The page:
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11 Books All Animal Lovers Should Read

If you were the kid who galloped everywhere she went, or the one who brought home every furry vagrant that came across his path, these books are for you.

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11. Black Beauty, by Anna Sewell


Why You Should Read It: Even if you weren't the horse-crazy girl that everyone avoided for your habit of neighing and snorting in response to questions, Black Beauty is the quintessential animal story. Written in 1877, the novel was not originally meant for children, but was instead a commentary on the often cruel and neglectful treatment of working animals in England. Though there are many moments that would break the heart of even the toughest soul (the name "Ginger" will bring a tear to the eye of anyone who loved this book in their youth), the sweet reminiscences of an animal whose life was dedicated to serving his beloved human beings will remind you how much modern society owes to horses and other "beasts of burden."

10. Trumpet of the Swan, by E.B. White


Why You Should Read It: E.B. White's most famous book was, of course, Charlotte's Web. While Wilbur was a great guy and all, no one will remind you what's really important in life quite like Louis the trumpeter swan. Even if you're a cynical adult, this book is a wonderful story about friendship, family, and realizing your talents. Louis, who is born mute, learns to play a real trumpet (stolen by his father from a music store) to impress his lady love, the beautiful Serena. The book follows his adventures from the lake where he's born to his jobs as a trumpeter everywhere from Camp Kookooskoos to Boston to the Philadelphia Zoo. Too tough to read a kid's book as an adult? Read it to your kids, who will never hear a trumpet again without thinking of swans.

9. The Call of the Wild, by Jack London


Why You Should Read it: You all knew this book would show up on this list, and some of you are probably wondering why. One of Jack London's most famous works, The Call of the Wild is sad, bleak, and often violent. Still, the story of Buck, a family pet turned sled dog is a cold reminder of the cost at which the Klondike was won. London's stark (but frequently sympathetic) portrayal of early 20th century Canadian and American pioneers of the north is tempered by the experiences of a dog who has no choice but to rely on his human companions, even when they show staggering incompetence. His slow return to his wild roots is deliberately incongruous with the attempts of the people around him to "civilize" the wilds of the northern territories, and readers may even see in themselves the sometimes deep longing to return to primitive instincts.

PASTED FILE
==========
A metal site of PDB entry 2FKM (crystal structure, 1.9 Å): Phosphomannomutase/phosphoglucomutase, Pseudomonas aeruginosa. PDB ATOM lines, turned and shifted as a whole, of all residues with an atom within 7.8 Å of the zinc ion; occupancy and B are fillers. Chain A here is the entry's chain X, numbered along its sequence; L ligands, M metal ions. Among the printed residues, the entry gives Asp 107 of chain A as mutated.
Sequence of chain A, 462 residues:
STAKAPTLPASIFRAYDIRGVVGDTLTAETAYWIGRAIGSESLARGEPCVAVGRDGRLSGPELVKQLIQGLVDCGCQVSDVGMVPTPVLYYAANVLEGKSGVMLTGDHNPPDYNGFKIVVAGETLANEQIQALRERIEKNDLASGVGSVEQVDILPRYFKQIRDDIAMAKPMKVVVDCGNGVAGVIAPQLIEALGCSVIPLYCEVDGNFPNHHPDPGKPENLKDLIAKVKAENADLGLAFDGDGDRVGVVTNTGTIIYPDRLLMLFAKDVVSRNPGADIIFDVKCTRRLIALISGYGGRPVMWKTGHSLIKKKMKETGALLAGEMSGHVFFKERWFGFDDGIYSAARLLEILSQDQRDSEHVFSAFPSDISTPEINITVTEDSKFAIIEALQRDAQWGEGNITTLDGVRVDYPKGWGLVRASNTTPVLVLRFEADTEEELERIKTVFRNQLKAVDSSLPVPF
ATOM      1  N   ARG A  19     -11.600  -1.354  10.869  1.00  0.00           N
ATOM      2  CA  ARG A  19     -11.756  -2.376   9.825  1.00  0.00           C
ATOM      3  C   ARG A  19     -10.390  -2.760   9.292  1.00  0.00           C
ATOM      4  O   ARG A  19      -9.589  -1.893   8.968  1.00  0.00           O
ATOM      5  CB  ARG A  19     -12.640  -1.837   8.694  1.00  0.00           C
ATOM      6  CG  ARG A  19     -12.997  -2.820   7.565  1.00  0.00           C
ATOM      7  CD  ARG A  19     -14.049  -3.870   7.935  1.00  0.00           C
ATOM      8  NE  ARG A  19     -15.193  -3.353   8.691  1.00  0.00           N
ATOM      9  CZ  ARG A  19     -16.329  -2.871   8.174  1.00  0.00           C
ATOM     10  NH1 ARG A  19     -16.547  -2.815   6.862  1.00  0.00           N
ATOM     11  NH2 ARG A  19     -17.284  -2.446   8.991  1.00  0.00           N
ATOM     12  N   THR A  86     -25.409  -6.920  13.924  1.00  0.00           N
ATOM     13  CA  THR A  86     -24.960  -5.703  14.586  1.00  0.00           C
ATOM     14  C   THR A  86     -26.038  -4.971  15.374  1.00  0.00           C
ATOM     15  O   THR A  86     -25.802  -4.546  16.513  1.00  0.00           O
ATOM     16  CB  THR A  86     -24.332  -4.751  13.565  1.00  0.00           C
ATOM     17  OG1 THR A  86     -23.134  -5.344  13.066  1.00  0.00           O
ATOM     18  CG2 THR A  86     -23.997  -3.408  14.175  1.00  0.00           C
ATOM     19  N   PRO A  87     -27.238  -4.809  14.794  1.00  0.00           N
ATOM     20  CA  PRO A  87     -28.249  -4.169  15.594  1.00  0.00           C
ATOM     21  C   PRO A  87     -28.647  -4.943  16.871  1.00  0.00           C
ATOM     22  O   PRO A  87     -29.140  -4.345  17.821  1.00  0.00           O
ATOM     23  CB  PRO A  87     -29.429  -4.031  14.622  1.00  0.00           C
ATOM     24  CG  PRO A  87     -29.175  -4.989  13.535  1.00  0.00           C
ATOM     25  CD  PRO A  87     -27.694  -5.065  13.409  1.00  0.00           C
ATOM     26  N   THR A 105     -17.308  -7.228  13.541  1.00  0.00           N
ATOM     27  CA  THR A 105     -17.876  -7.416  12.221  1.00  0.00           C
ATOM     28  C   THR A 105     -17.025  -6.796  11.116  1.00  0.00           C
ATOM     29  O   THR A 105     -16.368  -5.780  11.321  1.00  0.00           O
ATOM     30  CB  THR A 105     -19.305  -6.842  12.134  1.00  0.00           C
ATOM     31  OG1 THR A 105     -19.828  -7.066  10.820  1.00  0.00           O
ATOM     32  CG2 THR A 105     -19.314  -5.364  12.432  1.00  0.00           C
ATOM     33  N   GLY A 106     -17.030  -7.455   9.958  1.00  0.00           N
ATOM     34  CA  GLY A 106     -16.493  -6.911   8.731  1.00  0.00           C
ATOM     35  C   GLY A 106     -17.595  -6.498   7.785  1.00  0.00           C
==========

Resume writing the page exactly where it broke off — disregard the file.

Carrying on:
8. Dog On It, by Spencer Quinn


Why You Should Read It: A recent addition to the list of great animal books, Dog On It is the first in a fun series of mystery novels told from the perspective of private investigator Bernie's dog, Chet. In the same vein as Janet Evanovich's Stephanie Plum novels, or Rita Mae Brown's Mrs. Murphy series, the Chet & Bernie novels are quirky mystery stories mainly revolving around the personal life of Chet's quiet and generally goodnatured owner. A failed police academy graduate, Chet is often an unreliable partner for Bernie, but his dedication to solving crimes (and snacking) makes for a fun, lighthearted read.

7. Old Possum's Book of Practical Cats, by T.S. Eliot


Why You Should Read It: If you're a fan of musical theatre, you almost certainly saw this entry and rolled your eyes, but this is a book of poetry that anyone can enjoy (especially cat-lovers). Cat owners know that when you talk about your cat(s) to people who don't have feline friends of their own, they politely indulge you as their eyes glaze over with boredom. But when you talk about your cats with other cat lovers, you can go on for days about their odd little habits and weird (sometimes creepy) behaviors. Reading Old Possum's Book of Practical Cats is a bit like chatting with your cat friends. T.S. Eliot was, of course, an immensely talented poet who wrote many other beautiful works of art. This book is a far cry from other works like The Hollow Men, but you can still hear Eliot's clever and masterful tone as he talks about Old Deuteronomy and Mr. Mistoffelees.

6. Julie of the Wolves, by Jean Craighead George


Why You Should Read It: Raise your hand if you spent half of elementary school pretending you were either a) a wolf or b) a girl raised by wolves. No one? Just me? Okay...still, even if you never acted out your fantasy of living in a den with fluffy wolf cubs, Julie of the Wolves will satisfy the secret part of you that sort of wishes you had. In addition to being the story of a girl who is saved from the Alaskan tundra by a kind wolf pack (sorry, I'm just never going to get over it), it's also the story of a girl caught between tradition and modern society, who longs for a place in both worlds but doesn't want to be a part of either. Miyax/Julie is a smart, capable young woman, and you'll find yourself torn between wanting her to return to her own people, and wanting her to stay with the wolves who love her. (Bonus: it's a series!)